Scam watch: One in five over 60s approached by scammers 10 times in the last year

Published by Helen Knapman on 14 March 2018.
Last updated on 14 March 2018

Scam watch: One in five over 60s approached by scammers 10 times in the last year

One in five over 60s believe they’ve been approached over 10 times by scammers in the last year, according to a worrying survey carried out by Santander.

The bank found that the average amount lost by over 60s who had fallen victim to scams was £401.

Two thirds (64%) of those surveyed were worried about the threat of fraud and scams with 82% thinking more should be done to educate them.

To help combat this issue, Santander is launching a ‘Scam Avoidance School’ created alongside Dr Paul Seager, a fraud expert and psychology professor at Lancashire University.

Sessions will run at all 806 Santander branches, with most running next week. Individual branches may set their own timetables so contact your local branch to check.

These free sessions will last roughly an hour with refreshments provided and they’re open to anyone aged 60 or over – you don’t need to be a Santander customer.

Chris Ainsley, head of fraud strategy at Santander UK, comments: “We believe that education and public awareness is absolutely key to tackling what is currently one of the biggest threats to the security of people’s finances. We hope that with a little bit of scam-avoidance knowledge, our over 60 pupils can feel empowered to stop scammers in their tracks.”

Former Strictly Come Dancing head judge, Len Goodman – who has become the first alumnus of the school – adds: “It seems like scammers and fraudsters are everywhere today, using all kinds of sneaky tricks to scam us over 60s – whether it’s with emails, cold calls or even at the cash machine. But enough is enough.

“People of my age – we’ve got to have our wits about us, be more aware and more alert to scams so we can quickstep our way around the dangers and keep our bank accounts safe. The Scam Avoidance School was a real eye-opener for me: I learned a lot about how to avoid scams and I want to pass on this knowledge to as many people as I can.”

But Gareth Shaw, money expert at consumer group Which?, says banks should be doing even more to protect customers fromf fraud. He says: “It’s positive to see Santander raising awareness of scams among vulnerable customers. But banks should also be doing much more to protect customers from such scams in the first place.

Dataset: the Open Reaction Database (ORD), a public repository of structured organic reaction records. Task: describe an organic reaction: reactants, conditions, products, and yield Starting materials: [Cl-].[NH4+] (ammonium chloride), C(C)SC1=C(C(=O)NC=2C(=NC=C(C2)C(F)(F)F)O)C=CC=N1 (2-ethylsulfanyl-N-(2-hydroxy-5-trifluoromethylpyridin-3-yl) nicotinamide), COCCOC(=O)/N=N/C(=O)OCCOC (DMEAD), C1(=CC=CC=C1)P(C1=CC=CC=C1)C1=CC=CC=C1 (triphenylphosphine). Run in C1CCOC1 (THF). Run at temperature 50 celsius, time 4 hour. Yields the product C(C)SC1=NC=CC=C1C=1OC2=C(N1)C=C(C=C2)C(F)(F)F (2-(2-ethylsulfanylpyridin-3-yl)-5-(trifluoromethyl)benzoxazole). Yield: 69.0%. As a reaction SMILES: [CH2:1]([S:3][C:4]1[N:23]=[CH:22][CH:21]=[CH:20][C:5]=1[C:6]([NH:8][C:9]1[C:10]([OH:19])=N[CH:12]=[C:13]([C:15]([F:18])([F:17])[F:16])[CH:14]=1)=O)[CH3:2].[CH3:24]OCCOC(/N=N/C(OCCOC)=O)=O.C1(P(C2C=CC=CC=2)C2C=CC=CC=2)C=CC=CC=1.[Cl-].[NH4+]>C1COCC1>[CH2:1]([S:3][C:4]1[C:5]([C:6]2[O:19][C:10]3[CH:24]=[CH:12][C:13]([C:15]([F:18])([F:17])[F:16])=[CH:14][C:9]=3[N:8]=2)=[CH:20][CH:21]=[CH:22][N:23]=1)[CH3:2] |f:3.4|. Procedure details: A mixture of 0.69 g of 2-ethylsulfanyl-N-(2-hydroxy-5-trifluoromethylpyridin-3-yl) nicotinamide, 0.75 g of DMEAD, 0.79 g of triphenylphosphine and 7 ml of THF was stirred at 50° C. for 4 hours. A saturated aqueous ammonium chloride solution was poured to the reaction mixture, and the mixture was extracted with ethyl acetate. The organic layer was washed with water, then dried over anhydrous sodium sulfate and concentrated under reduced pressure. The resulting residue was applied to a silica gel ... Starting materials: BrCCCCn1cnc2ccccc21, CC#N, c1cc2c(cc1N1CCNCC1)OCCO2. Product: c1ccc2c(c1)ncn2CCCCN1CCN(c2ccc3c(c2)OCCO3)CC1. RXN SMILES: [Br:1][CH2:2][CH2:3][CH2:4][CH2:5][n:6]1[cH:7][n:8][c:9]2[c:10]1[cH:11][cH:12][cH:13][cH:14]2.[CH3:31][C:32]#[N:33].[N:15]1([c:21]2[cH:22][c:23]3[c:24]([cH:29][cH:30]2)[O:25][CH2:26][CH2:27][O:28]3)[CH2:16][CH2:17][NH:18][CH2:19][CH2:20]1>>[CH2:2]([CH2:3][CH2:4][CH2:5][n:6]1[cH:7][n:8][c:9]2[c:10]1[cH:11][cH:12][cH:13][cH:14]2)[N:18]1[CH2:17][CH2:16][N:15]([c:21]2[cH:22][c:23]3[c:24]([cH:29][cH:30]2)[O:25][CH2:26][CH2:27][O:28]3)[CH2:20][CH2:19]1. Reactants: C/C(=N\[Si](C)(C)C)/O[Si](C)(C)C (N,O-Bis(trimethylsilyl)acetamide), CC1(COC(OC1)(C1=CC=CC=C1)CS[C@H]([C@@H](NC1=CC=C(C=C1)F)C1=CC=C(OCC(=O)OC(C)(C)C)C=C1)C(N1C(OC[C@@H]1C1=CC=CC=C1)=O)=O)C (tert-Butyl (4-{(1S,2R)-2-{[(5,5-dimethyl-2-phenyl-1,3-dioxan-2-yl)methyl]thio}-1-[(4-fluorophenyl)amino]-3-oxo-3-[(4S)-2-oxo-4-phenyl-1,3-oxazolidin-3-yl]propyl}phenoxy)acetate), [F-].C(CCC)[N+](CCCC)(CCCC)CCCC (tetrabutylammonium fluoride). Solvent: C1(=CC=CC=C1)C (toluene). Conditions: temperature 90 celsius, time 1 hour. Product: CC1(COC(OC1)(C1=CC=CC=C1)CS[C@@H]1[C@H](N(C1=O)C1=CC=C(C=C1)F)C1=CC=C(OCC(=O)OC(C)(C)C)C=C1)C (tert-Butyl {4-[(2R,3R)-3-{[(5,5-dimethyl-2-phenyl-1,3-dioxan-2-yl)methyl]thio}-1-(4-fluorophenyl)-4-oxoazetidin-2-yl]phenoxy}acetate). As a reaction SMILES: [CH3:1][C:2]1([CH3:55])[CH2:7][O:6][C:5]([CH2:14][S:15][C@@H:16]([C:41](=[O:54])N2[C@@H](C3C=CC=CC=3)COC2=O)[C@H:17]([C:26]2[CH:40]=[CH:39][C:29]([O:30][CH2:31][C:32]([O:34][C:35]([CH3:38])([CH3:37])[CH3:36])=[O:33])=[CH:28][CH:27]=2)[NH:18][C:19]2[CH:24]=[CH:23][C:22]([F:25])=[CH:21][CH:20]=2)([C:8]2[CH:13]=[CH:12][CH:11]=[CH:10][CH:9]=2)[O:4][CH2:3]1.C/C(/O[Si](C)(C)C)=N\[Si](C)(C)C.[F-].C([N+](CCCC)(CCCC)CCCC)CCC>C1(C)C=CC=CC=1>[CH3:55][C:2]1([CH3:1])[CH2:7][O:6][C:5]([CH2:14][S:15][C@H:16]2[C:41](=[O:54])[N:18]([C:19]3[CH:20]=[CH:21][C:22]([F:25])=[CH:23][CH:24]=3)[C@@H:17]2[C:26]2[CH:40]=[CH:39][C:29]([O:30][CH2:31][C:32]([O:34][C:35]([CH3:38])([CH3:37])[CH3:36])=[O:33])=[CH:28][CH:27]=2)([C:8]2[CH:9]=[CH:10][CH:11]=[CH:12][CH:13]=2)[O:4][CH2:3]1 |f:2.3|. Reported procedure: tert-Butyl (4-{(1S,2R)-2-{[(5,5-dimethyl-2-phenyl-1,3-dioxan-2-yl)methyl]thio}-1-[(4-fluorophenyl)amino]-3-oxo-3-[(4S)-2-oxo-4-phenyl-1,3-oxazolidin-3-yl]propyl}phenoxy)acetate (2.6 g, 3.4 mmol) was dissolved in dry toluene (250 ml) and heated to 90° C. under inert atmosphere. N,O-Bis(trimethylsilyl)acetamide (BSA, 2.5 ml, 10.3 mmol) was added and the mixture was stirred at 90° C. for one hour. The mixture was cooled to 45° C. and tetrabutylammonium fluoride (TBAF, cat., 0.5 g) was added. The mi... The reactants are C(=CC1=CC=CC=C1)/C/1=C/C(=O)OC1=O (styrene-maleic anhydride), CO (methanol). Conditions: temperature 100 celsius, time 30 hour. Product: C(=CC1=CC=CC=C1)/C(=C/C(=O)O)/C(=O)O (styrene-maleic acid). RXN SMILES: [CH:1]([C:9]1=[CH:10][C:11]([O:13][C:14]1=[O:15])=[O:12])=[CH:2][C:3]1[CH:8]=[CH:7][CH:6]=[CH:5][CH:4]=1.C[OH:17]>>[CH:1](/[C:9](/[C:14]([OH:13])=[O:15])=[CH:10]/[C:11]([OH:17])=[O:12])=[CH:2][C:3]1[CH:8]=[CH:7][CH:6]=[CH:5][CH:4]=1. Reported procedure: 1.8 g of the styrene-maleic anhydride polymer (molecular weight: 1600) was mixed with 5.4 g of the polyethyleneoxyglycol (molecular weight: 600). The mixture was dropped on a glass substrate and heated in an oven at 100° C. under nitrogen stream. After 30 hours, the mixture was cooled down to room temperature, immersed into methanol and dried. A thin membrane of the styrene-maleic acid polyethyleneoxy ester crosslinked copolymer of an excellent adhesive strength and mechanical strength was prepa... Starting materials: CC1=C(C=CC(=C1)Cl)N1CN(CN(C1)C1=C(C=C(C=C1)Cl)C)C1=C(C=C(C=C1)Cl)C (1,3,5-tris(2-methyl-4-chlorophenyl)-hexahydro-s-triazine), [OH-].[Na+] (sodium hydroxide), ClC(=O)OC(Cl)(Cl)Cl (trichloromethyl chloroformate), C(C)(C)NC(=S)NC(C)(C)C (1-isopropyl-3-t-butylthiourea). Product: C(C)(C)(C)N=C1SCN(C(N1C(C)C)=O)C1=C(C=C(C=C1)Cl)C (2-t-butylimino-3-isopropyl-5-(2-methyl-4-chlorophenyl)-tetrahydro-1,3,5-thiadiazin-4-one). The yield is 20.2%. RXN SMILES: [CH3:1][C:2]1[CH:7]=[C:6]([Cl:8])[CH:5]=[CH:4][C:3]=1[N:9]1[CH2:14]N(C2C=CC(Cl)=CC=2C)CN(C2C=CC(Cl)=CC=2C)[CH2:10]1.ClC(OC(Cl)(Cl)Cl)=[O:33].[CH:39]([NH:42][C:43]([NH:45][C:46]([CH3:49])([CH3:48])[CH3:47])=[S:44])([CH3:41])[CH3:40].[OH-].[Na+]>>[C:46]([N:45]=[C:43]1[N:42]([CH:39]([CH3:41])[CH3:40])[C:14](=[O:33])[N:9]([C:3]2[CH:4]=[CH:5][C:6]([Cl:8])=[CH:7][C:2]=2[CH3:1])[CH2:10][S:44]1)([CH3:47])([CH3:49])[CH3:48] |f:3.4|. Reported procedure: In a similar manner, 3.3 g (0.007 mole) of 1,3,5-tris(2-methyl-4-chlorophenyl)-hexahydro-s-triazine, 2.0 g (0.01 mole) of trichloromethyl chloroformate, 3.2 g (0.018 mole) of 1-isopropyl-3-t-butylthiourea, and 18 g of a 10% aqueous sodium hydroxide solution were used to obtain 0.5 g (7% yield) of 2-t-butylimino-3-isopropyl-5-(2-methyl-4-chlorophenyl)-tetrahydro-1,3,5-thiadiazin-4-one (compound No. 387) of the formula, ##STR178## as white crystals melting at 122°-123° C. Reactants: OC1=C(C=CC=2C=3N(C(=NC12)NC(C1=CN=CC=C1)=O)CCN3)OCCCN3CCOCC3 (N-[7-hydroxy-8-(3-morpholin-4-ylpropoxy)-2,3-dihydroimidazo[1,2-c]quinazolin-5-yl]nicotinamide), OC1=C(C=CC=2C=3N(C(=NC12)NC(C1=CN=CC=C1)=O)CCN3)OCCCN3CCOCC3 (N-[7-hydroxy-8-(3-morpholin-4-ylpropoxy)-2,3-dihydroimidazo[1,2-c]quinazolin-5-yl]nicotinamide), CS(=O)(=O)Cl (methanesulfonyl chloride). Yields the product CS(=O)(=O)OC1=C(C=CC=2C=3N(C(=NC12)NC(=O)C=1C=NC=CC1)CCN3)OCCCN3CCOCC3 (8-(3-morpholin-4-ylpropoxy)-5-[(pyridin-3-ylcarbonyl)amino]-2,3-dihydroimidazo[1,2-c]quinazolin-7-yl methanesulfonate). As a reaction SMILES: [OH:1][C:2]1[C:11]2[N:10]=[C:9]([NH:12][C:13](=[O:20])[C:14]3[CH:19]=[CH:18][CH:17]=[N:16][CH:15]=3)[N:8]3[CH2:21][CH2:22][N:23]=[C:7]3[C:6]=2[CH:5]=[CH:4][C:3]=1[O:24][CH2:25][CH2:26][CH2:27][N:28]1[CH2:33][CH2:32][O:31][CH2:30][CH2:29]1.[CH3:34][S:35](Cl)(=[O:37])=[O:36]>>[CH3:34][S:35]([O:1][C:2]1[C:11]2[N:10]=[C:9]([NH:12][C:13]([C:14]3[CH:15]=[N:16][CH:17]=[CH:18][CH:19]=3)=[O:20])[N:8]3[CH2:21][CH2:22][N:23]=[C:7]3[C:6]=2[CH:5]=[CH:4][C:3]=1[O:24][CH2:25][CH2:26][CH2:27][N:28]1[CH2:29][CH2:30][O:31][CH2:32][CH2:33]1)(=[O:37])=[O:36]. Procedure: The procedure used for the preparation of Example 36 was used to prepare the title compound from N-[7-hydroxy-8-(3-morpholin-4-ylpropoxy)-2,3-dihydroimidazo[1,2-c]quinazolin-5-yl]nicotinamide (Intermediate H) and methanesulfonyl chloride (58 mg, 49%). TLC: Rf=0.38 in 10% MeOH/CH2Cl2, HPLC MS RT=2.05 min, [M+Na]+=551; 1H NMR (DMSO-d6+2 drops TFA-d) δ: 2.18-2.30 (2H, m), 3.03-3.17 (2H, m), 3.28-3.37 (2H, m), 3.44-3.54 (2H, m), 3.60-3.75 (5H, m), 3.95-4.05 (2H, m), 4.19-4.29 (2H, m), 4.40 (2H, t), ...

“People are still losing life-changing sums of money to bank transfer scams with no protection. So when the regulator introduces its reimbursement scheme later this year, it’s important that it properly compensates victims, particularly those who are vulnerable when they have been left out of pocket through no fault of their own.”

 

Top tips to avoid scams

Dr Seager’s top tips for avoiding scams:

  • Telephone scams - If you’re unsure about a phone call, then it’s always ok to hang-up. It’s not being rude, it’s being safe.
     
  • Don’t let your curiosity/ego get the better of you - Don’t play along with somebody you suspect is trying to scam you, thinking that you can outwit them. Scammers are dangerous people, and they can pull you in without you realising what is happening. Just say ‘no’, and walk away.
     
  • Be cautious in revealing personal details - Never give personal or security information to someone who contacts you out of the blue, either online, on the phone or face to face.
     
  • When in doubt about something, delay and seek a second opinion - If someone makes you an offer, and tries to pressure you into a decision, ask for time to consider and seek a second opinion from someone you trust.
     
  • Everyone can fall for a scam - Don’t think that you are immune to being scammed, or that it can’t happen to you. It can. However, don’t be afraid, just be aware.

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I keep on getting a

I keep on getting a particular scam call on a daily basis. I can almost time it to the hour in both the morning and the afternoon. I've dreamt up a number of scenarios to try and get them to stop. for example, I have picked up the phone and answered before they have a chance to speak, 'Cybercrime computer fraud dept' how can I help you? - and they still continue with their stupid call having taken no notice. On a previous occasion I've said 'Step away from your machines, this call has been intercepted and your building is surrounded'. And they still continue with their rediculous scam as if they haven't heard a word I've said. They are certainly not intimited. Today I spoke in an Indian accent (like Peter Sellers) and said ' Good day scammers how can I help you today? Nothing seems to work with these idiots. So, if you get a call from 'Ray at BT ( yeah whose heard of an indian guy called Ray) who says he needs to get an outstanding payment sorted' IGNORE HIM - or like me take the opportunity to have a bit of fun. There's also an Indian Woman who asks 'am I Kent Social Services? ' I live nowhere near Kent so don't know what she's after. They are a real pain. What can we do to stop these timewasting crooks? Is there a way to find out where they are actually calling from (not the 0800 number they use) and get their real number?

Try keeping a loud whistle

Try keeping a loud whistle next to your phone. When you get a nuisance call, blow it, hard, into the receiver.
Or try asking to speak to their Data Protection Manager.

Try asking to speak to their

Try asking to speak to their Data Protection Officer.
If that doesn't work, keep a loud whistle by the phone and use it!